Lively is being represented by the Liberty Counsel, based in Orlando, Florida, which bills itself on its website as "an international nonprofit litigation, education, and policy organization dedicated to advancing religious freedom, the sanctity of life, and the family." It has provided pro bono legal assistance on these and related topics since 1989. Attorney Roger Gannam on Tuesday argued that lawyers for the plaintiffs were being so surreptitious in turning over documents - already subject to an "attorney's eyes only" restriction - that it was hindering Lively's ability to wage an effective defense.Lively did not attend today's hearing. According to the above-linked report, he is planning to move his ministry from Springfield to Riverside, California in order to "expand the brand."
"Scott Lively has no desire for the information except for this lawsuit," Gannam argued to U.S. Magistrate Judge Katherine Robertson. "SMUG has not proved that it's reliable in deciding what Scott Lively should see and shouldn't see." In particular, the lawyer cited an email relating to a SMUG fund-raiser geared toward paying fees in the Lively case, which he said was so heavily redacted even the subject line was blacked out. Gannam also referred to images the plaintiffs have withheld of participants at the 2009 workshop in Uganda, which he argued Lively couldn't confirm were there if he can't see their faces. Gannam also suggested the plaintiffs' representation of the significance of the 2009 workshop in Uganda was overstated.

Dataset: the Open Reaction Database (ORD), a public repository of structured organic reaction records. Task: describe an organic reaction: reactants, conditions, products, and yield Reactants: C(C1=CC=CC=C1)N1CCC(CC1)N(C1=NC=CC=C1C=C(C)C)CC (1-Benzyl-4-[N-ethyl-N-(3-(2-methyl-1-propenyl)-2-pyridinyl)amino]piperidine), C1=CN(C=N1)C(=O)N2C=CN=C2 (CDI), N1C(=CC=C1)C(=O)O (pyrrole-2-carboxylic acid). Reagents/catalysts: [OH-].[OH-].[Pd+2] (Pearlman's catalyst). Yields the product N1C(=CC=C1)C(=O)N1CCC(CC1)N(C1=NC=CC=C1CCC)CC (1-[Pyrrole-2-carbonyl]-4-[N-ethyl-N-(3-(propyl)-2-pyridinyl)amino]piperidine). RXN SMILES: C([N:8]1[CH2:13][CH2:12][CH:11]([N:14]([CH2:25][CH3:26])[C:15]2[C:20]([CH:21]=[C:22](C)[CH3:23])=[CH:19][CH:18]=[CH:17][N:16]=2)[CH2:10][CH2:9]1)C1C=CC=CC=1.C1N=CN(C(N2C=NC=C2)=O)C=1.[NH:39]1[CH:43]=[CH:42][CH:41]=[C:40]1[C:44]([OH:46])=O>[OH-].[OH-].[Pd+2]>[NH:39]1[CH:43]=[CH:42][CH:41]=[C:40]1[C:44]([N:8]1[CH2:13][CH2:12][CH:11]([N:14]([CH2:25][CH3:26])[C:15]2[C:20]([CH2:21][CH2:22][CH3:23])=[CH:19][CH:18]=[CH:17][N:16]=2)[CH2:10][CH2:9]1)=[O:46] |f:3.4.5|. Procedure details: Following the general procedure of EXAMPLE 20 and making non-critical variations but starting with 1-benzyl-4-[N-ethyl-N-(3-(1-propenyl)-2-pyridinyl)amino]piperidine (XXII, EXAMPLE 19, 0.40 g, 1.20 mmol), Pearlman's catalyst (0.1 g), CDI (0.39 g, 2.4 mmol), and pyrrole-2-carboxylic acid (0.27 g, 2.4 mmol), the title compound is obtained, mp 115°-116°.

RELATED: On May 11th SMUG issued a subpoena which demands that notoriously anti-gay Ugandan Pastor Martin "Eat Da Poo Poo" Ssempa appear to testify at the trial. The subpoena included a $1900 check to cover Ssempa's travel costs from Uganda. Normally a prolific many-times-per-day Twitter user, Ssempa has not tweeted since the subpoena was issued.